Friday, December 28, 2012
"The Silver Shawl: A Mrs. Meade Mystery" by Elisabeth Grace Foley (Novelette)
Genre: Mystery, Historical Fiction
Type of Short Story: Novelette
Summary: In a small town in turn-of-the-century Colorado, a young woman has disappeared from the boarding-house where she lives. Her distraught fiancé is certain that she must have been kidnapped. But the case takes a new turn when a city detective appears on the scene, looking for a woman who matches the description of the missing girl. Was Charity really kidnapped, or did she have a reason to flee? Mrs. Meade, a gentle but shrewd widow lady who lives across the hall in the boarding-house, feels that there is something wrong with the story of Charity’s disappearance…but can she unravel the mystery before it is too late?
In about the time it takes for a fine horse to travel half a block, Sheriff Andrew Royal was surprised in his office and in the middle of his breakfast by a distraught young man who demanded that Sour Springs be turned upside down and vigorously shaken. Sheriff Royal, once he had got down the half a biscuit with honey which had prevented his interrupting sooner, made routine answer. He told Randall for Pete’s sake to calm down, said that yes, he was aware that Randall didn’t know where Charity was, but it didn’t follow that nobody else did, and reached for his hat to lend some credence to his assurances that yes, he’d ask around if anybody’d seen her. As Randall showed signs of giving vent to a burst of outrage at this innocuous understatement, Royal gave him (in an annoyed voice) a list of very good reasons why harm should not befall a respectable young woman in a town like Sour Springs, then jammed his hat over his bushy eyebrows and stalked out to prove it.
But by midday, a reasoned anxiety was not only possible, but excusable. After questioning her few closer friends or acquaintances provided no clue to her whereabouts, a general alarm was spread that Charity Bradford was missing, and when it had traveled around the town, the result was that no one had seen her that day.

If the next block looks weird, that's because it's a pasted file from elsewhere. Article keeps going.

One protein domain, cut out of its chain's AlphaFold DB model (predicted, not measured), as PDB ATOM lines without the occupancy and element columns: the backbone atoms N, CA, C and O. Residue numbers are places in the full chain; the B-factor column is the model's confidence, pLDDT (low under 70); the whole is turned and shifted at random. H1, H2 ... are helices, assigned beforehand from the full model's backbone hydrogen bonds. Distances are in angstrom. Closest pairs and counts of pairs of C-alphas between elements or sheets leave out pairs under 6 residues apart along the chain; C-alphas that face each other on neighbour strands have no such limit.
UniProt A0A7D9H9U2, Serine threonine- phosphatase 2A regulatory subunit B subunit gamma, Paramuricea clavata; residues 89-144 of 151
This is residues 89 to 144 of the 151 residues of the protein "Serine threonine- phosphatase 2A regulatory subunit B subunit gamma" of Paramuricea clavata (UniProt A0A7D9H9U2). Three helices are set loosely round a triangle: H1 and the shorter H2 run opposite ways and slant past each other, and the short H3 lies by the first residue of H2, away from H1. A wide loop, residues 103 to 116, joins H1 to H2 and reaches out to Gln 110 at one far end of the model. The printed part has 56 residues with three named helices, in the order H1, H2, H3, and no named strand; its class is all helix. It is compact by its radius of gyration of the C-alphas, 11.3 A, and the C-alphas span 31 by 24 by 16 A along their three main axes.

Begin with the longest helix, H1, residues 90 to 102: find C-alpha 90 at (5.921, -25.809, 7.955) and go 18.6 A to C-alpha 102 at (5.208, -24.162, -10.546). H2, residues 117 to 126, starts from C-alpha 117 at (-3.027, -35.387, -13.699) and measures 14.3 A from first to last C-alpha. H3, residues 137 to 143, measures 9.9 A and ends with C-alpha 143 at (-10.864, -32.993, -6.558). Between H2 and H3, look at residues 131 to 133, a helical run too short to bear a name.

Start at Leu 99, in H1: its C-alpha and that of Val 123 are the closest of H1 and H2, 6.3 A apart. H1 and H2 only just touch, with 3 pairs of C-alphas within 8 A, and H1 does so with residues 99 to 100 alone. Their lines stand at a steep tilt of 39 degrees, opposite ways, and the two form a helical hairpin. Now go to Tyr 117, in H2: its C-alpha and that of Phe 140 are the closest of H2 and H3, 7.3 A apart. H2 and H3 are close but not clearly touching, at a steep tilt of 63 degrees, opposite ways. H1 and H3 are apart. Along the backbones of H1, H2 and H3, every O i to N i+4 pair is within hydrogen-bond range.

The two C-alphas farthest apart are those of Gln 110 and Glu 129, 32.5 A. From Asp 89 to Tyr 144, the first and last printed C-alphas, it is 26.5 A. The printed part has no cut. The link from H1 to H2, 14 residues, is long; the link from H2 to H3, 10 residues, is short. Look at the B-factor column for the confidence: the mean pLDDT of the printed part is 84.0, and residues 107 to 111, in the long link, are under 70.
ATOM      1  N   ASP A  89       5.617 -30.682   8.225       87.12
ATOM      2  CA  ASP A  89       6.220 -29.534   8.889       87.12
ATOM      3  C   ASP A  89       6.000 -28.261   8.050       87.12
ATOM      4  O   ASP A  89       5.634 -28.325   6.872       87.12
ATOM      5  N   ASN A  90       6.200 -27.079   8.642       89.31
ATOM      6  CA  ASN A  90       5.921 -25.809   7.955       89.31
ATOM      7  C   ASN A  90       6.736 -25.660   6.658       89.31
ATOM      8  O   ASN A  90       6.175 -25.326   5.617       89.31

Royal, once roused, though in no better mood, was persistent. His efforts at length turned up two witnesses. One was a small boy who rightly judged that his being an important witness in the case of a missing young lady would render insignificant the fact that he had been sneaking back into the house at a time he was not supposed to be out of it when he saw her. He had seen Miss Bradford walking along the street after dark, but hadn’t gotten close enough to see anything more because he had hidden to avoid her seeing him.
The second witness was an old man, rather shaky to begin with, whose closest friends were rather doubtful about his testimony because they knew he was in the habit of taking a nip of something on chilly evenings. But he was more specific, and more insistent. He had stepped out on his porch for a moment that evening, and had seen a young lady with dark hair walking on the other side of the street. She had on a light dress and a hat and a shimmery shawl of some kind. He was too far away to see her face, but yes, he thought it had been Miss Bradford. She was the right height and she’d been wearing what they said she had on that night. Sheriff Royal repeatedly cross-questioned him as though with a perverse desire to find some flaw in his story, but the old man stubbornly held on to every detail, chilly evening or no. She was wearing a light-colored dress—yes, it might have been green, but he wouldn’t say for sure; his eyes weren’t that good—and a silver shawl. Well, not a silver shawl, he admitted when Royal pounced on him, but a silvery one, or shimmery one—something light like that. That’s what he’d seen and that’s all he could say. No other girl had admitted she was walking up Main Street at that hour, had she? So who else could it be? Royal gave him up in disgust.
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